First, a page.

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Tuesday, September 27, 2011

The Troubled Career of Dr. Thomas Gill

     Tens of thousands of autopsies are performed every year by forensic pathologists of varying degrees of expertise, competence and experience. There is no consistency of quality in these procedures as evidenced by the fact bungled autopsies have been and continue to be a common problem in the profession.  Incomplete and botched autopsies are nightmares for conscientious homicide investigators. Determining the cause (brain hemorrhage) and manner (homicide) of death in Sudden Infant Death and shaken baby cases (see "Foresnsics Under Fire") is especially important. If the autopsy in a homicide case is bungled, an innocent person could go to prison, or a guilty defendant set free. Correct autopsy findings are also vital in cases where determining if the death was a suicide or homicide cannot be made without the correct application of forensic medicine.  

     In my book "Forensics Under Fire," I profile the controversial and troubled careers of the following forensic pathologists whose autopsy findings were questioned, reviewed and/or overturned: Dr. Ralph Erdmann, Dr. Joan Wood, Dr. Richard O. Eicher, Dr. Angelo Ozoa, Dr. Michael Berkland, Dr. Charles Siebert, Dr. Roy Meadow, Dr. Alfred Steinschneider, Dr. Kenneth Ackles, and Dr. Charles Harlan. In February 2011, ProPublica, in collaboration with the PBS television news show "Frontline" and National Public Radio, aired the results of a year-long investigation into the nation's 2,300 coroner and medical examiner's offices. Called "Post Mortem: Death Investigation in America," the documentary features the troubled career of 67-year-old forensic pathologist Dr. Thomas Gill. Over a period of eighteen years, Dr. Gill performed thousands of autopsies and testified in twenty-two homicide trials. Like so many other forensic pathologists whose autopsy  findings have been repeatedly challanged by their professional peers, Dr. Gill has moved from job to job in the public and private sectors. He has worked in Indiana, Missouri and in nine counties in northern California. In addition to failing the American Board of Pathology's certification exam the first two times he took it, Dr. Gill, during his career, has suffered from alcohol abuse.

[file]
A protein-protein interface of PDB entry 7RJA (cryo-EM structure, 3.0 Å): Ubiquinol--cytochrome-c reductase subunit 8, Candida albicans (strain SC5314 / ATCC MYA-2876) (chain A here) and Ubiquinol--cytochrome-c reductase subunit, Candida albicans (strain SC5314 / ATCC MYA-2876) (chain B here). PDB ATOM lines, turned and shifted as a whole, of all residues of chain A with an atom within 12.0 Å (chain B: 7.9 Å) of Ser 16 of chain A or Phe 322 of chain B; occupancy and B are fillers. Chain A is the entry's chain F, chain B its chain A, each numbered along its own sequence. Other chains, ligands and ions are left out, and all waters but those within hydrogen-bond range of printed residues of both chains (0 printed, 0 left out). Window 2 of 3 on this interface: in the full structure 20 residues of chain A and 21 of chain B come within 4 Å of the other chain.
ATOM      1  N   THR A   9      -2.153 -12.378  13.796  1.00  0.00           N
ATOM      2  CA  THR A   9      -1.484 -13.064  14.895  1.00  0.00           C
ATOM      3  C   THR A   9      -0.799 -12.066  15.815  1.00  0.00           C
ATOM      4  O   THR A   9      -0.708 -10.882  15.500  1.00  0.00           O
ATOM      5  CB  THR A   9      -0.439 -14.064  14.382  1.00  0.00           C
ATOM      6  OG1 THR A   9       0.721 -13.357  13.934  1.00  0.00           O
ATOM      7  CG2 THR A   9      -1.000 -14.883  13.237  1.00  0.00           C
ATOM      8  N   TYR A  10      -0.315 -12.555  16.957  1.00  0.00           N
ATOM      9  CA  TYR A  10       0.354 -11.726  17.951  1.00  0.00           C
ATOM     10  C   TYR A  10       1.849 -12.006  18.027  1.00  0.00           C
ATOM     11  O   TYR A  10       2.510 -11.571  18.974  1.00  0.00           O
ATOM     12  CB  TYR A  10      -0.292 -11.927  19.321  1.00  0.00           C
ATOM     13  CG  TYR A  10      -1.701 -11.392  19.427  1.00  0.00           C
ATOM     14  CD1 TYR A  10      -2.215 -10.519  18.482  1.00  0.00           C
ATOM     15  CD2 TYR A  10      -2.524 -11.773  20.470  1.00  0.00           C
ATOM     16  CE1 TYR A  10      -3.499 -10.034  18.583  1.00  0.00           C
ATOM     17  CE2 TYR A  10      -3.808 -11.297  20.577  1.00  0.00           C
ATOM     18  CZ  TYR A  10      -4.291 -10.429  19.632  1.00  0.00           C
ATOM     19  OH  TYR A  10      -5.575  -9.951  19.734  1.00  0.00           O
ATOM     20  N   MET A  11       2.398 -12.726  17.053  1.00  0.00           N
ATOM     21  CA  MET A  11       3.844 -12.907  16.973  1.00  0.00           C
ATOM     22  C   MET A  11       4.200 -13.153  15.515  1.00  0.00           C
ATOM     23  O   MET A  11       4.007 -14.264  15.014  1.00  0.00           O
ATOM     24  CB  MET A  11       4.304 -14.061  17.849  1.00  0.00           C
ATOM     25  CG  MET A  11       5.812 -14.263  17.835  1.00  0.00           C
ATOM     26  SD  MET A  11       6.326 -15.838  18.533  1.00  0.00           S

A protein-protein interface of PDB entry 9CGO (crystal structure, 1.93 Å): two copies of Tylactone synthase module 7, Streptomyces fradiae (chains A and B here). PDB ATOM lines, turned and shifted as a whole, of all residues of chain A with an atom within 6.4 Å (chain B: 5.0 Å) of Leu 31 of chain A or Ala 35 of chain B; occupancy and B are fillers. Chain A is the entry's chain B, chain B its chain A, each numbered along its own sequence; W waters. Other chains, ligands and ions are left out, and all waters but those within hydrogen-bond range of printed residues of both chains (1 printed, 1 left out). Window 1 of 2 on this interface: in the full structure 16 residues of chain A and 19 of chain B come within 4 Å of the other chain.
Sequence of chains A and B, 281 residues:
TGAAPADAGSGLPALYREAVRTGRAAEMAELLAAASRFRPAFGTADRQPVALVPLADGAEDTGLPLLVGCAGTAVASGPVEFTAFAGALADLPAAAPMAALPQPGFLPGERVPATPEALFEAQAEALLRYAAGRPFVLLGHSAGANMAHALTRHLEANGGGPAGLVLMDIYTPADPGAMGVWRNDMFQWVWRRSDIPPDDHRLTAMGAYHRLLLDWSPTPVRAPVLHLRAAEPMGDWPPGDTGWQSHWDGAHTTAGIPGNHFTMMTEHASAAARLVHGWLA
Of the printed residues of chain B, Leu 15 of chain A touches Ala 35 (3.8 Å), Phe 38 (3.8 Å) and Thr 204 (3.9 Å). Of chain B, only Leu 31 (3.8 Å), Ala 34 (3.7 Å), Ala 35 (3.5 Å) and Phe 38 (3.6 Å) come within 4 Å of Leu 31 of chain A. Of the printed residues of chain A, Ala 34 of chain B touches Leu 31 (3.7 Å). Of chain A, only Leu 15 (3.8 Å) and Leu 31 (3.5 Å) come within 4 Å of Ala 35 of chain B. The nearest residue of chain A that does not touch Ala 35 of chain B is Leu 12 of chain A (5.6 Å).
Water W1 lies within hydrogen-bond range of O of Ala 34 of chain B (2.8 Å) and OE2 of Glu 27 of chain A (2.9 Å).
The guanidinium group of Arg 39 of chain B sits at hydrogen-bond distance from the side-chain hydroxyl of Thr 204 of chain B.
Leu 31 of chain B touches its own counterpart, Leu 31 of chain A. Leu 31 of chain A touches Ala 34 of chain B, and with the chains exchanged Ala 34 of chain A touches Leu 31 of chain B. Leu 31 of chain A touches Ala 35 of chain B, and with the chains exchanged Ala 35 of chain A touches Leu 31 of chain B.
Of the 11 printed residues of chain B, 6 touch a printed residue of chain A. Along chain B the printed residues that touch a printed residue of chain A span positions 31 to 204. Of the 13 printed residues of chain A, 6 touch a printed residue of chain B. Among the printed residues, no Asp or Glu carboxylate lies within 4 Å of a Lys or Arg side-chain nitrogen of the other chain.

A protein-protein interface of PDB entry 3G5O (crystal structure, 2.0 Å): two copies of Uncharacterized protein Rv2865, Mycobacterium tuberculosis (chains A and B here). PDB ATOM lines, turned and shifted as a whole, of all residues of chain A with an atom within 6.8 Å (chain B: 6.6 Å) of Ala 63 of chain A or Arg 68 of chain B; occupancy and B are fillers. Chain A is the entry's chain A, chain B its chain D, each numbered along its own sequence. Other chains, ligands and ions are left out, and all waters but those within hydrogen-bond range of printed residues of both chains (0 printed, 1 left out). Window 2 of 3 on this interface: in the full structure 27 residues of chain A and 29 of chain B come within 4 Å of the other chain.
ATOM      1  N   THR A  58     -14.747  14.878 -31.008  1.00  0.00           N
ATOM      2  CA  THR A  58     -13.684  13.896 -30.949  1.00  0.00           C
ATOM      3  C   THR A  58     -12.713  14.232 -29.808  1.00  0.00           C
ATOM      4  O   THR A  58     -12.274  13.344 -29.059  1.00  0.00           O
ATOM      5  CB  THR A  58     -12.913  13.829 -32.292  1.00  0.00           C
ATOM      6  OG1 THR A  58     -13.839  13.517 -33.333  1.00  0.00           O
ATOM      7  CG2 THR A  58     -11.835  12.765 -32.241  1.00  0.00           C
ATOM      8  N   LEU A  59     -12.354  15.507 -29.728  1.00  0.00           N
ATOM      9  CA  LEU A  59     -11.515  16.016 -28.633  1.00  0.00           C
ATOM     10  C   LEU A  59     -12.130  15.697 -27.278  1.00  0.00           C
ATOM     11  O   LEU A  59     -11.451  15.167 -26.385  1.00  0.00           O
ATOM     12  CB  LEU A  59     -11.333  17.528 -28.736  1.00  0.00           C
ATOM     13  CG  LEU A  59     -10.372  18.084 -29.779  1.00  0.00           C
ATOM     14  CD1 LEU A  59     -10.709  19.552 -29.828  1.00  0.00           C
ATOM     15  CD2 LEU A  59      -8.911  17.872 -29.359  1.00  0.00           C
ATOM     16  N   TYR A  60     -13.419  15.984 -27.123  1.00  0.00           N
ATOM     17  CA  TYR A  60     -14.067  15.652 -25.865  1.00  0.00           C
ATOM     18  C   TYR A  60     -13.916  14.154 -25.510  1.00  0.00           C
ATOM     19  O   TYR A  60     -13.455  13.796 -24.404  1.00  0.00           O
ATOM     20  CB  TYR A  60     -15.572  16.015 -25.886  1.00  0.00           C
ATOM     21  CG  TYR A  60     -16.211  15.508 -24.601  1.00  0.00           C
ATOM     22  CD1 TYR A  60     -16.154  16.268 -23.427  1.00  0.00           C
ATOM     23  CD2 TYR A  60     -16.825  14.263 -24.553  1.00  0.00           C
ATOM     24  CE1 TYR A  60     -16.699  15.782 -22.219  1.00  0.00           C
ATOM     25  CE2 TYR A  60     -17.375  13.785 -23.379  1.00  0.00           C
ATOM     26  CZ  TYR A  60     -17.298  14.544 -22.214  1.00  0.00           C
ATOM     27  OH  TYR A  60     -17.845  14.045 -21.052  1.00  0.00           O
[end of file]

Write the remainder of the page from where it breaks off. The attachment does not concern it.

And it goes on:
Because there is a serious shortage of forensic pathologists in the country, Dr. Gill, and others like him, keep getting re-hired, their professional problems notwithstanding. According to the "Frontline" documentary, forensic pathology in America is a dysfunctional system where incompetent practitioners literally bury their mistakes.

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